Scryfall is the number one tool in my arsenal when brewing decks for articles, my YouTube channel, and helping friends with their decks. The basic search feature is fine, letting you search for cards by name, but the advanced search tools are the best in the business, allowing you to find cards by their oracle text, type, price, and more. My favorite feature is the Criteria search, which gives you the option to search for cards using obscure filters such as old border cards, cards with watermarks, or cards that have ever been banned or restricted. Want to build your watermark-only deck? Now you can! Actually, I kinda like that idea for an article down the line. Let me know if you'd want to see a fully watermarked deck.

Can you guess what all three of the cards above have in common? If you guessed they have the text "draw a card" on them, you'd be correct. I found all three of these vastly different cards by searching for all cards that have "draw a card" in their oracle text. That is the power of Scryfall: it allows you to find every card ever printed with whatever rules text you're looking for. If I wanted to build a deck around the card Hardened Scales, I'd search for all cards with the text "one or more" and "that many plus one" to find cards with similar effects.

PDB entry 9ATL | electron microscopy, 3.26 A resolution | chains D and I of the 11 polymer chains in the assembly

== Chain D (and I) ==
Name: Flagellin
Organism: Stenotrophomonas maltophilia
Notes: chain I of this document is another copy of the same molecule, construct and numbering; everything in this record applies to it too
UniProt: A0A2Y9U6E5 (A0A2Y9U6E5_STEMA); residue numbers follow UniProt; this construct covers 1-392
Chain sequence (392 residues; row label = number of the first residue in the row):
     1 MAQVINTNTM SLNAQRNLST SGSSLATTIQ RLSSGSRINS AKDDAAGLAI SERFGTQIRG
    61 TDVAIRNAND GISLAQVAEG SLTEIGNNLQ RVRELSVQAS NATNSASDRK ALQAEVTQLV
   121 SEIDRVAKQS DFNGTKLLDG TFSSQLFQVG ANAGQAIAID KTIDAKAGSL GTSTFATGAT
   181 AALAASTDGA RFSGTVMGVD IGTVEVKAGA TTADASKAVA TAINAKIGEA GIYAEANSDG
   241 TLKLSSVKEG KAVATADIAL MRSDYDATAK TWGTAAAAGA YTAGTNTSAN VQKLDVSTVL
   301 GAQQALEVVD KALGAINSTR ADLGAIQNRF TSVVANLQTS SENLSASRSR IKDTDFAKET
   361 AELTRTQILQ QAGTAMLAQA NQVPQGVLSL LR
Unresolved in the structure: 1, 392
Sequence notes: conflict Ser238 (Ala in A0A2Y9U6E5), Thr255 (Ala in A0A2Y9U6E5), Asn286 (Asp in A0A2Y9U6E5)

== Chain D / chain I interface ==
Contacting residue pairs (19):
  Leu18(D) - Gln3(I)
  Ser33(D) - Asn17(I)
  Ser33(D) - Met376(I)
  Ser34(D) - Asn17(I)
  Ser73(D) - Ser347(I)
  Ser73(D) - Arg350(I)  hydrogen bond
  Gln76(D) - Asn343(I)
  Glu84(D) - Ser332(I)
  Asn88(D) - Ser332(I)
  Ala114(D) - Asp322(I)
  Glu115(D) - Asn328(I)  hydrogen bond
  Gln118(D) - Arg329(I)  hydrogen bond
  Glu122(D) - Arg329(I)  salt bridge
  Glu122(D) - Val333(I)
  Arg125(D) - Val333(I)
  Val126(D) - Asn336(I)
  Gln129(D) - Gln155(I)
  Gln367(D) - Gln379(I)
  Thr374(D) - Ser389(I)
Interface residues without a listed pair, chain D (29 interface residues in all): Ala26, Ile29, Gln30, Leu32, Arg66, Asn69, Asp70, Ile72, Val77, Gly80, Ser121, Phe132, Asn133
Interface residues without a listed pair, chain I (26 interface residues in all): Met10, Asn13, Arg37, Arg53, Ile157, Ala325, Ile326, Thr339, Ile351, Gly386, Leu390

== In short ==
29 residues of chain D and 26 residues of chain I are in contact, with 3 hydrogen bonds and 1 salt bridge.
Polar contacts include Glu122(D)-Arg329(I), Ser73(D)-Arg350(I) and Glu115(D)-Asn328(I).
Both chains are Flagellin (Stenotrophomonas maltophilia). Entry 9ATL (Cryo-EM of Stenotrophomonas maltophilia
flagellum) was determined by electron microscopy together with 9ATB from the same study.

When I build budget decks, I will use the price filter in conjunction with rules text to see what budget replacements for powerful staples I might find. Let's say I want to find a budget replacement for Cyclonic Rift. I'd put I only want to see cards two dollars or less, and I'd search for all cards with the rules text "return all nonland". Budget replacements aren't going to be as good as their non-budget counterparts, but rarely are they going to be as bad as their difference in price might suggest.